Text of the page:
Greg Sargent (Washington Post/Plum Line) previews this week in the US Senate as (1) the Judiciary Committee votes to send the Gorsuch nomination to the full Senate, (2) the Senate Dems are likely to filibuster it and they have the votes to do it, but (3) McConnell is likely to change the rules and employ the “nuclear option” to confirm the nomination.
SHOWDOWN THIS WEEK ON GORSUCH: CNN reports that Democrats probably won’t supply enough votes for Republicans to overcome the Democrats’ filibuster on Neil Gorsuch’s nomination to the Supreme Court, which may trigger GOP elimination of the filibuster:
With only three Democrats saying they will back the 49-year-old Coloradan, it’s increasingly likely Gorsuch can’t get the 60 votes he needs to overcome a Democratic filibuster. … Many senators are worried that the if Republicans weaken the filibuster for Supreme Court nominees, in the same way Democrats did for all other presidential appointments in 2013, the chamber would be on a slippery slope and the filibuster for legislation could someday be diminished too.
On “Fox News Sunday,” Senate Majority Leader Mitch McConnell (R-Ky.) said that this week will end with confirmation of Gorsuch, one way or the other, which sounds like a threat to go nuclear.
As expected, Monday the Senate Judiciary Committee Approved Gorsuch in Party-Line Vote (changed by Scriber to past tense) thus setting the stage for the next battle - a filibuster: Senate Democrats Poised to Filibuster Gorsuch Nomination.
The Republicans’ defense of Gorsuch and their attack on the Senate Dems’ filibuster is hypocritical - underscore hypo! Steve Benen (MSNBC/Maddow Blog) lists Majority Leader McConnell’s talking points and then skewers each one with facts. McConnell dissembles as Supreme Court fight enters the home stretch.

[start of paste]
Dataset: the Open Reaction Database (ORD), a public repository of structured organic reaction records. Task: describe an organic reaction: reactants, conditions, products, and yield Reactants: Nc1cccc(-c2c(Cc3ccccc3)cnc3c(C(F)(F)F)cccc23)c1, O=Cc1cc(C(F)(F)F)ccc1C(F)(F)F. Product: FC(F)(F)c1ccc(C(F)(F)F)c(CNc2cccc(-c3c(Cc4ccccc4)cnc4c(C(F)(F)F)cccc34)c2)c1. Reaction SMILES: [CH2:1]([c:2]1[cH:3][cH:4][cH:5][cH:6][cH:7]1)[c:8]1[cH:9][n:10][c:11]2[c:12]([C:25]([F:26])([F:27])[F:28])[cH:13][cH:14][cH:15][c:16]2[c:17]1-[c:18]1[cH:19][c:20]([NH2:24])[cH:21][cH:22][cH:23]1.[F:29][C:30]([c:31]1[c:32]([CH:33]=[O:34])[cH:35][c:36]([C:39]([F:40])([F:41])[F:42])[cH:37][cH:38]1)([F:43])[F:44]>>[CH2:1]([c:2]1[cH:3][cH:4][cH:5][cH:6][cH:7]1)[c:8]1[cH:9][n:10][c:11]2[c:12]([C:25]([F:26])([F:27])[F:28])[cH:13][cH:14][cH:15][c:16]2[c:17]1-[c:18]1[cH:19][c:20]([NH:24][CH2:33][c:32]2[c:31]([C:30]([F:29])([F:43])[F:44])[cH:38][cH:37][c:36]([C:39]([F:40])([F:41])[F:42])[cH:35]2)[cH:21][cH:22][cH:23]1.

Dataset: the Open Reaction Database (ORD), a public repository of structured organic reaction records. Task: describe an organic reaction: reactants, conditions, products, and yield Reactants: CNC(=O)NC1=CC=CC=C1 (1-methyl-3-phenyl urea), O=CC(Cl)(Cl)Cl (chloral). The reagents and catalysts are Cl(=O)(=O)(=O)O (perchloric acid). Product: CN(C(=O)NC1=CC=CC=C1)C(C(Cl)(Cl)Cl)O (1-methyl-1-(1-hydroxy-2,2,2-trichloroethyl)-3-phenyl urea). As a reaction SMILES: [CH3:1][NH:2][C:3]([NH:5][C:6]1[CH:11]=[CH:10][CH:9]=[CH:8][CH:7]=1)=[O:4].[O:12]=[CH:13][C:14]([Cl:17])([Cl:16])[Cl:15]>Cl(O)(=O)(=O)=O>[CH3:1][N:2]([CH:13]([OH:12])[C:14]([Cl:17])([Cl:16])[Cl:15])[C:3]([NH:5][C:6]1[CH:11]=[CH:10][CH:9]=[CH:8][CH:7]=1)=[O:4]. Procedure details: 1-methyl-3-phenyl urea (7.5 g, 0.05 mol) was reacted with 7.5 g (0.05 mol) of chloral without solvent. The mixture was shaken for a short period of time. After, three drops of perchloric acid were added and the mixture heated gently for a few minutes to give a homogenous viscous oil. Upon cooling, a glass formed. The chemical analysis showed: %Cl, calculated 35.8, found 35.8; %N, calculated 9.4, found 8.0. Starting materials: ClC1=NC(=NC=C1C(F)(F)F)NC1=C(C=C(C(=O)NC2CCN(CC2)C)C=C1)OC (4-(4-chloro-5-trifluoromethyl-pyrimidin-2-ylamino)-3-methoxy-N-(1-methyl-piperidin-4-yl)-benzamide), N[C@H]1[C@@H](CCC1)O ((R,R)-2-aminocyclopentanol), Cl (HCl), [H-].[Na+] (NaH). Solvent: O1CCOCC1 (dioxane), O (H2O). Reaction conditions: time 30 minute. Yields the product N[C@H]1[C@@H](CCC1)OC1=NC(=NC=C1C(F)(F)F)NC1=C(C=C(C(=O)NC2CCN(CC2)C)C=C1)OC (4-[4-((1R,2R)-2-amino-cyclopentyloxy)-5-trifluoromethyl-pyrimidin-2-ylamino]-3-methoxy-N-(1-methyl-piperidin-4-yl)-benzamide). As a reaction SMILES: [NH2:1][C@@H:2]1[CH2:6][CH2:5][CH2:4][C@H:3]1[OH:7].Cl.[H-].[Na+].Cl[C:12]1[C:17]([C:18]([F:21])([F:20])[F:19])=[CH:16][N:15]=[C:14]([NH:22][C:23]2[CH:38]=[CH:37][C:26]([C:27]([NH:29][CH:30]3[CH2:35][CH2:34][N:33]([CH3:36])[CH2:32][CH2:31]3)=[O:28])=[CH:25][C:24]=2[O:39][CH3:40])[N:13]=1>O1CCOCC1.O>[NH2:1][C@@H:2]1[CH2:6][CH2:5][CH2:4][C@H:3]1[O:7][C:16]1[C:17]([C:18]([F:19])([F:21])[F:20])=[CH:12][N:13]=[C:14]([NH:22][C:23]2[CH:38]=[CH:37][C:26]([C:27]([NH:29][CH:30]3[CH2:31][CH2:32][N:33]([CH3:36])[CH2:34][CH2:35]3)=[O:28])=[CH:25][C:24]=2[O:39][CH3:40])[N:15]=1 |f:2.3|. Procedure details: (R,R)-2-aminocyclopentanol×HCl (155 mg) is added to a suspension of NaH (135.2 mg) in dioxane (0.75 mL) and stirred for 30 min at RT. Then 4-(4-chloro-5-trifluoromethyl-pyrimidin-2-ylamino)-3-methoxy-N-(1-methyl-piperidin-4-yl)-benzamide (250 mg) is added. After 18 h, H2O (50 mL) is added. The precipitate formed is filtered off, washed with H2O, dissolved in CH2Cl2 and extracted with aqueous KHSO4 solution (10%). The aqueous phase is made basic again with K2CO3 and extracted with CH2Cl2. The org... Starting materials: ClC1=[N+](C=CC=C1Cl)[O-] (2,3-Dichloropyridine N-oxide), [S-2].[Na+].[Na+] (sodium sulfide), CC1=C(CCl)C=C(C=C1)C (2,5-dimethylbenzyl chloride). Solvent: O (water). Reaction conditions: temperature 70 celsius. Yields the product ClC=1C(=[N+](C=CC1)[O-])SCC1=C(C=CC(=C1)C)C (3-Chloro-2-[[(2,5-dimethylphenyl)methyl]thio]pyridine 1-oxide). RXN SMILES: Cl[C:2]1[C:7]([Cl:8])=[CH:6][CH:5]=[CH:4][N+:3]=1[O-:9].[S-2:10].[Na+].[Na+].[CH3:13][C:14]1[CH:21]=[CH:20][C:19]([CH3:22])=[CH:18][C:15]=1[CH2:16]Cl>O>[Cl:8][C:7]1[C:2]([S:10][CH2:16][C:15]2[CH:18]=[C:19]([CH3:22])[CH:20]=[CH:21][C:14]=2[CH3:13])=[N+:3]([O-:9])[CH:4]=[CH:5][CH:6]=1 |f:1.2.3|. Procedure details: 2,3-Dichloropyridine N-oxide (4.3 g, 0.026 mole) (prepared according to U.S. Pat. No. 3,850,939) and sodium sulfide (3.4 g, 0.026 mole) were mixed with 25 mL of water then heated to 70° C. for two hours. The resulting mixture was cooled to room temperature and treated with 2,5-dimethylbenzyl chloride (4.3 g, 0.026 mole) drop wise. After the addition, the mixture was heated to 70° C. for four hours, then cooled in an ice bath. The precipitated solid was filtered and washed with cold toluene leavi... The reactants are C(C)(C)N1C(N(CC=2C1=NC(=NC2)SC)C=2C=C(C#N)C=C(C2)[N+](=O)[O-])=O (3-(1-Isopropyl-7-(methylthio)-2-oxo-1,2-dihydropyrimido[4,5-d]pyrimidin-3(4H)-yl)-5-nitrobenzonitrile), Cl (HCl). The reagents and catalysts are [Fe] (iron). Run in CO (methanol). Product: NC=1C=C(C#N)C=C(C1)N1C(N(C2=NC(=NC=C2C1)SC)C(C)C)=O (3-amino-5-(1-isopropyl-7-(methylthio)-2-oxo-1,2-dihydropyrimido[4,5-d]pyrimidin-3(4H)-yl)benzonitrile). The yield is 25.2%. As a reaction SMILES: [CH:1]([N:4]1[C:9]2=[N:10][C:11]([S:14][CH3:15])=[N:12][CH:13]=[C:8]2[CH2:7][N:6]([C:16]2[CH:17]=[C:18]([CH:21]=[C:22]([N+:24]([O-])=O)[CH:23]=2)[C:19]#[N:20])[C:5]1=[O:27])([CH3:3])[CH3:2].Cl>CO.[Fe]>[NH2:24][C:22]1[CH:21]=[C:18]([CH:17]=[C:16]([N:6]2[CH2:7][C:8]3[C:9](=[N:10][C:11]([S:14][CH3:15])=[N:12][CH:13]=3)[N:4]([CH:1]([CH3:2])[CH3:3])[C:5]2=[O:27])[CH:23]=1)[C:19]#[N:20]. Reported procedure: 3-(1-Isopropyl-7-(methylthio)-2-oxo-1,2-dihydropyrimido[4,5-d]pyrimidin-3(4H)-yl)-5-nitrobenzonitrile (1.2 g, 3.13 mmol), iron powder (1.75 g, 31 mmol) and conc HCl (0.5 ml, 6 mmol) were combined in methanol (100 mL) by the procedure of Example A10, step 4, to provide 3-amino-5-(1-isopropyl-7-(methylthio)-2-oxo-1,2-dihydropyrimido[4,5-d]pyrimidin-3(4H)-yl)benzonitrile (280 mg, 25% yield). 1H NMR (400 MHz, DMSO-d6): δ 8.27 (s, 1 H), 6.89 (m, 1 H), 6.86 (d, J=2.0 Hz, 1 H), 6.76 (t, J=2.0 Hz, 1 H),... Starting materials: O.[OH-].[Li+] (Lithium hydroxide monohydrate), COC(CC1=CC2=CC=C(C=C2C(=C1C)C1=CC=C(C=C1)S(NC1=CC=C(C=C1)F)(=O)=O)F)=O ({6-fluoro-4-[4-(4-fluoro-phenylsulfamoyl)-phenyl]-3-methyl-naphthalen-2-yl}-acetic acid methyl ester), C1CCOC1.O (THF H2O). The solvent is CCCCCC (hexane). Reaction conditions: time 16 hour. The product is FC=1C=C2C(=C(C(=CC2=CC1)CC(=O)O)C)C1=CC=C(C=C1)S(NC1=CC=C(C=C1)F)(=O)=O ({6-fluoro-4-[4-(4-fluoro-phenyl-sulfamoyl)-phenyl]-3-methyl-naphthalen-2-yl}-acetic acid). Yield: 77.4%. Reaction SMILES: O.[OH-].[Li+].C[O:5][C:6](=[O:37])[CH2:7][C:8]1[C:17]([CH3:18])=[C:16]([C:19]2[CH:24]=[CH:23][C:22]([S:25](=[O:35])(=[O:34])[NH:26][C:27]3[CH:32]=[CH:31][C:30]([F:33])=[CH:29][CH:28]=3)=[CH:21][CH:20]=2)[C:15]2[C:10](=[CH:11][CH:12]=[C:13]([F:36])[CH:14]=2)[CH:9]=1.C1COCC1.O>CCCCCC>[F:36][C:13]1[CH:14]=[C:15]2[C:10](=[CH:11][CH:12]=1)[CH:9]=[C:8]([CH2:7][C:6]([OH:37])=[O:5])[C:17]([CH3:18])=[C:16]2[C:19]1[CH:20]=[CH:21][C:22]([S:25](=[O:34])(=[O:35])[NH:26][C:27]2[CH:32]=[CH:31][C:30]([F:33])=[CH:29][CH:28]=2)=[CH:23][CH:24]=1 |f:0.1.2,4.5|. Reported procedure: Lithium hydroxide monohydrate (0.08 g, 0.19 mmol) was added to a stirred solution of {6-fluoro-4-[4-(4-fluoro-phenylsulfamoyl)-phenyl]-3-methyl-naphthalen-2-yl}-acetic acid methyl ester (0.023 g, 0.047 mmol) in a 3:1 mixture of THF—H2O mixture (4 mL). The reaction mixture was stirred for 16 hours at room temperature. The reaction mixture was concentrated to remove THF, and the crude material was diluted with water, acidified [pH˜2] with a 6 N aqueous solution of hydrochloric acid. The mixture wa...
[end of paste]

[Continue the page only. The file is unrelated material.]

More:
[On Meet the Press] … McConnell … came armed with a series of talking points, each of which were based on obvious errors of fact and/or judgment:
Reflecting on the Merrick Garland nomination, and his party’s unprecedented blockade, McConnell said, “[T]he tradition had been not to confirm vacancies created in the middle of a presidential year…. We were right in the middle of a presidential election year.” First, Garland was nominated in March, which isn’t the middle of an election year, and second, no such tradition exists in reality.
McConnell, pointing to the election results, argued, “The American people decided they wanted Donald Trump to make the nomination, not Hillary Clinton.” In reality, Americans preferred Clinton to Trump by nearly 3 million votes. (Trump won by way of the electoral college, not “the American people.”)
McConnell added, “What’s before us now Chuck is not what happened last year.” That’s backwards: there’s a Supreme Court vacancy because of what happened last year. What’s before us now is the direct result of the events in 2016.
McConnell insisted, “There’s no rational basis, no principled reason for voting against Neil Gorsuch.” Given that McConnell imposed a year-long blockade on a qualified, compromise nominee in a raw display of maximalist partisanship, the GOP leader long ago forfeited the right to talk about “principles.”
Pointing to a rule that doesn’t exist, McConnell concluded, “You don’t fill Supreme Court vacancies in the middle of a presidential election. That’s what Joe Biden said back in 1992.” That’s not even close to what Joe Biden said back in 1992.
And while it’s problematic for the Senate Majority Leader to make untrue claims about a Supreme Court nomination fight, let’s also note how bizarre it is for McConnell to focus so heavily on process. A year ago, the Kentucky Republican imposed an unprecedented Supreme Court blockade, refusing to give a compromise nominee a hearing, a debate, or a vote.
McConnell doesn’t seem to understand this – or at least he’s pretending not to – but he’s effectively asking the Senate to honor the dictates of a rule book he set fire to last year.
The fire was lit when McConnell denied Obama’s nominee Merrick Garland even a conversation, the reason being that McConnell just did not want for Garland the up-or-down-vote that he now wants for Gorsuch.